Ventilation and Cooling in Potato Storage – Best Friends or Perfect Strangers
When potatoes are stored for a longer period of time in a hot or very cold climates outside air ventilation only is not suitable to maintain potatoes at storage temperature only. In these situations, mechanical cooling is an essential tool to extend the storage period and keep potato quality high.
This article by Product Manager Jan van Maldegem of storage technology specialist Tolsma-Grisnich will focus on how systems should be designed in relation to the specific needs of the potato and gives practical tips for the storage operator to optimize settings in the climate control computer.
A cooling system can be just supporting, which means its capacity is limited or with full capacity. An optimal storage design for processing potatoes should be designed in advance both with ventilation und cooling. Also, a smooth integration of both systems in the climate control computer will enable storage operators to fine tune on minimal weight loss and energy consumption.
A physical approach to potato cooling with ventilation or cooling
The choice for a specific system can also be taken from a more theoretical approach. The cooling process can be physically split up into the convection part and the evaporation part and a to be neglected part caused by conduction between tubers. The reason why we use air as a heat transfer medium for potatoes is that it can be transported easily through a pile or a box and can easily exchange heat with the potatoes. This convection is forced by fans.
Another thing that happens is that due to fact that cold air contains less water than warm air and by taking up heat from the tubers by the air the relative humidity of the air will drop (vapor pressure deficit will increase) and moisture from the tubers will evaporate more easily and is removed from the storage by the ventilation or cooling system. For this evaporation of moisture energy is needed which is extracted from the potatoes. Luckily a healthy potato has a protective skin/peel to protect the tuber from losing moisture too quickly. So, one can imagine that there is an optimum ratio between these processes where cooling down is done quickly and, in the meantime, limiting the extraction of moisture from the potatoes with a high energy efficiency of the storage system.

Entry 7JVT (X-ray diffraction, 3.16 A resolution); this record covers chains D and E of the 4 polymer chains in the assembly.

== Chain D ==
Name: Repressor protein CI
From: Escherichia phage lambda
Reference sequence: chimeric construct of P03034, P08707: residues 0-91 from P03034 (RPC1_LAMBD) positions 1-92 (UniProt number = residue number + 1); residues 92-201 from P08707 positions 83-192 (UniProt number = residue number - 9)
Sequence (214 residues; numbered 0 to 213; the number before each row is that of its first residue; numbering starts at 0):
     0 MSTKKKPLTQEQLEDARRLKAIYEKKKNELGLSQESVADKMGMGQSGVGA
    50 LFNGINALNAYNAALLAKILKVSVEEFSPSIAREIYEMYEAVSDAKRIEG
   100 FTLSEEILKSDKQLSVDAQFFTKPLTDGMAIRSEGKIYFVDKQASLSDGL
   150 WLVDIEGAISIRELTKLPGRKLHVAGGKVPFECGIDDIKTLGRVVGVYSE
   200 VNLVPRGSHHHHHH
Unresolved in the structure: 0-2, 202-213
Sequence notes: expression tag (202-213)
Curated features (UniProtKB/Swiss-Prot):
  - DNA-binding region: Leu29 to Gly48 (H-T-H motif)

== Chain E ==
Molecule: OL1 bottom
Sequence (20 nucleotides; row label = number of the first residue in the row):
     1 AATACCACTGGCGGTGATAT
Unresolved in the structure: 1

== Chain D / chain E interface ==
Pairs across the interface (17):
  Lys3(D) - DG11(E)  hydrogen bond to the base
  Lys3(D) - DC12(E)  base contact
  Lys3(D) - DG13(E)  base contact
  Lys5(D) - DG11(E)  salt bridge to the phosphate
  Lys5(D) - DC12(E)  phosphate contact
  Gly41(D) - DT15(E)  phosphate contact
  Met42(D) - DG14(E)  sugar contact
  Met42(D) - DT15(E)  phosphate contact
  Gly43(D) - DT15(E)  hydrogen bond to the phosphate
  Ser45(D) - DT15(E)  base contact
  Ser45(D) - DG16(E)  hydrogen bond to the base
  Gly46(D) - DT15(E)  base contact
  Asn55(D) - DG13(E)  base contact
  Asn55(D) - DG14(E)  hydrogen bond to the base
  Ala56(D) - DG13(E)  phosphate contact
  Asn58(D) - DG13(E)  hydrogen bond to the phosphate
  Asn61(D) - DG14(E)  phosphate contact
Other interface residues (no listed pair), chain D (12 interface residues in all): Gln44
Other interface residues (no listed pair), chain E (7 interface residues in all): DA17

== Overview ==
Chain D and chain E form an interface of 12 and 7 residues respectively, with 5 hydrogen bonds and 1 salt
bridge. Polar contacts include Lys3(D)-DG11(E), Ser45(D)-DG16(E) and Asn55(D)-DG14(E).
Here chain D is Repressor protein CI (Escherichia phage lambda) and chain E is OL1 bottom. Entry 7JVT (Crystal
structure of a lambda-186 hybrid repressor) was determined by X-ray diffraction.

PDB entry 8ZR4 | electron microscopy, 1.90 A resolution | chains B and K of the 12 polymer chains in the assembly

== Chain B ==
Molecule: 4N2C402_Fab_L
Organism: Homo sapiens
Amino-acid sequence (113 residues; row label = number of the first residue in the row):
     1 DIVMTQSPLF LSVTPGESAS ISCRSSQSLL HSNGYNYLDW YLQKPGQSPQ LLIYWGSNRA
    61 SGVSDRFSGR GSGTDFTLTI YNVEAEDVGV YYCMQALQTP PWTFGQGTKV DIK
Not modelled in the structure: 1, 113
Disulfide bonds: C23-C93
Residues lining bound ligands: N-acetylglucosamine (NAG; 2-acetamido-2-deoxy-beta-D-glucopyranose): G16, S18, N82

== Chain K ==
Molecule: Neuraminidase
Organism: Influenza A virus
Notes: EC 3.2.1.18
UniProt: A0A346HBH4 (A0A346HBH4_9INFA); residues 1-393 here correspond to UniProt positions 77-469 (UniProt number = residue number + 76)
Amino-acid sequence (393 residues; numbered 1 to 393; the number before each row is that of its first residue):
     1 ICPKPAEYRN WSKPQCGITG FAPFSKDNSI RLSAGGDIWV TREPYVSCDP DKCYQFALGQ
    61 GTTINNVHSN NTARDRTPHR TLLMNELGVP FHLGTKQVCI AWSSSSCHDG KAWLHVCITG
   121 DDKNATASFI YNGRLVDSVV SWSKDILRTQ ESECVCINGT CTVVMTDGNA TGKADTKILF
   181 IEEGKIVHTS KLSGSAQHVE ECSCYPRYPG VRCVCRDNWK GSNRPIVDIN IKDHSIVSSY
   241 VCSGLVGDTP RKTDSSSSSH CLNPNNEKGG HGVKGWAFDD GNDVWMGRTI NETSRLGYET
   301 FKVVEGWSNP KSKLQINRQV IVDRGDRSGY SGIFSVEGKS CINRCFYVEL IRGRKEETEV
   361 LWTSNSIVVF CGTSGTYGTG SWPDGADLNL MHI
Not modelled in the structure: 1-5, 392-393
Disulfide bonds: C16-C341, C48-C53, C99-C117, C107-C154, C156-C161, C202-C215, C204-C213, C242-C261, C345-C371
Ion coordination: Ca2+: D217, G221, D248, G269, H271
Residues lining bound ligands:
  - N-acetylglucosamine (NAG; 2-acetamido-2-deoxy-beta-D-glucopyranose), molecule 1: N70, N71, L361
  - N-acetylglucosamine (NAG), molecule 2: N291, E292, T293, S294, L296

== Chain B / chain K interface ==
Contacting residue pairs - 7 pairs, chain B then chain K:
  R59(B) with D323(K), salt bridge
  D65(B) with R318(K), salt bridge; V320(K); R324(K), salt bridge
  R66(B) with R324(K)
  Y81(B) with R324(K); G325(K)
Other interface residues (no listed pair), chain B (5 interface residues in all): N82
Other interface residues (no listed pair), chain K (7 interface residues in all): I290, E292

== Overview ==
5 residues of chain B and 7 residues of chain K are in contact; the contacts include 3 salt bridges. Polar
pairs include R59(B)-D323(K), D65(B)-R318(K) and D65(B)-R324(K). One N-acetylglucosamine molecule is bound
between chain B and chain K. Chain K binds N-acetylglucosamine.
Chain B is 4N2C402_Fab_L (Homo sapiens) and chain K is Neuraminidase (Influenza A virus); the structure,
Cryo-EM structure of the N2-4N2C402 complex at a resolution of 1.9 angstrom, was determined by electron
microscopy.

What are the differences for ventilation and cooling systems in relation to the principles discussed above?
Ventilation: depending on settings like “difference air duct to product” and “difference outside/product” and the suitability of the outside climate itself (cold and dry compared to warmer and humid) cooling down can be done quickly because of a high ventilation rate of the fans. This means that cooling down by convection goes so fast that the time the potatoes are evaporating moisture is relatively short. At bigger duct temperature differences that maximum evaporation rate of moisture through the potato skin is reached. So, the shorter this time takes the less weight loss will be the result. Of course, this will result in some more internal ventilation afterwards.
Cooling: when using a cooling system, it’s depending very much on the design of the system with what temperature difference over the air cooler is running. Many cooling systems (direct expansion) have a fixed temperature difference where some systems (indirect) have an adjustable temperature over the air cooler. So, a well-designed cooling system can result in a very low dehydration of the potatoes but a (low cost) cooling system designed for e.g., onions will dehydrate the potatoes excessively. With buying a cooling system the dehydration percentage for the future of the potatoes is already fixed.
You can read the rest of this article in your complimentary e-copy of the March/April Issue of Potato Processing International magazine, which you can access by clicking here.